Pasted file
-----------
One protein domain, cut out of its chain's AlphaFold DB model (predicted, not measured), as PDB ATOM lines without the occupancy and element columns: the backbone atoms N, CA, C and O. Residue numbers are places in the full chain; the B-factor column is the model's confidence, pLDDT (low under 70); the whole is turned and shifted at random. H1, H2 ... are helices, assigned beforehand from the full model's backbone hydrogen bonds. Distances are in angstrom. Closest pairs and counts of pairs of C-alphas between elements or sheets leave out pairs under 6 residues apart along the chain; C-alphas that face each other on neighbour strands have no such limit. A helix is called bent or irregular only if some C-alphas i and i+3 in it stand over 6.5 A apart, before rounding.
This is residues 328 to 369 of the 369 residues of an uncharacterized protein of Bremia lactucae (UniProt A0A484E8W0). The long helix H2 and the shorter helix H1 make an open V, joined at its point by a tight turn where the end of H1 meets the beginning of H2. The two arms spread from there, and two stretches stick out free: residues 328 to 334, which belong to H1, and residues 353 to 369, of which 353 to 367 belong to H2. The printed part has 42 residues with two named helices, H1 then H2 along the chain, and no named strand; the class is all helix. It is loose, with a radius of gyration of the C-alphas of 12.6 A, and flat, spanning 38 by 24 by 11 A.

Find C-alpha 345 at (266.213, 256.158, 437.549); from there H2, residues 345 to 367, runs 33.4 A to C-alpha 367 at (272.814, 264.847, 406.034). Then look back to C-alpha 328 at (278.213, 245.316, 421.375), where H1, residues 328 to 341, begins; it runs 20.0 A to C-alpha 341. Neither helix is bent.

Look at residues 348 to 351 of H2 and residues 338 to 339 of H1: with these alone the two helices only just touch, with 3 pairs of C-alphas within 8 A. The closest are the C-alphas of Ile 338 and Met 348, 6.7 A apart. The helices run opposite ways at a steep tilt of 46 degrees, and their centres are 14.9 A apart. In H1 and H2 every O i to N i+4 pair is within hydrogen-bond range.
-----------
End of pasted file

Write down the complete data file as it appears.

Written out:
One protein domain, cut out of its chain's AlphaFold DB model (predicted, not measured), as PDB ATOM lines without the occupancy and element columns: the backbone atoms N, CA, C and O. Residue numbers are places in the full chain; the B-factor column is the model's confidence, pLDDT (low under 70); the whole is turned and shifted at random. H1, H2 ... are helices, assigned beforehand from the full model's backbone hydrogen bonds. Distances are in angstrom. Closest pairs and counts of pairs of C-alphas between elements or sheets leave out pairs under 6 residues apart along the chain; C-alphas that face each other on neighbour strands have no such limit. A helix is called bent or irregular only if some C-alphas i and i+3 in it stand over 6.5 A apart, before rounding.
This is residues 328 to 369 of the 369 residues of an uncharacterized protein of Bremia lactucae (UniProt A0A484E8W0). The long helix H2 and the shorter helix H1 make an open V, joined at its point by a tight turn where the end of H1 meets the beginning of H2. The two arms spread from there, and two stretches stick out free: residues 328 to 334, which belong to H1, and residues 353 to 369, of which 353 to 367 belong to H2. The printed part has 42 residues with two named helices, H1 then H2 along the chain, and no named strand; the class is all helix. It is loose, with a radius of gyration of the C-alphas of 12.6 A, and flat, spanning 38 by 24 by 11 A.

Find C-alpha 345 at (266.213, 256.158, 437.549); from there H2, residues 345 to 367, runs 33.4 A to C-alpha 367 at (272.814, 264.847, 406.034). Then look back to C-alpha 328 at (278.213, 245.316, 421.375), where H1, residues 328 to 341, begins; it runs 20.0 A to C-alpha 341. Neither helix is bent.

Look at residues 348 to 351 of H2 and residues 338 to 339 of H1: with these alone the two helices only just touch, with 3 pairs of C-alphas within 8 A. The closest are the C-alphas of Ile 338 and Met 348, 6.7 A apart. The helices run opposite ways at a steep tilt of 46 degrees, and their centres are 14.9 A apart. In H1 and H2 every O i to N i+4 pair is within hydrogen-bond range.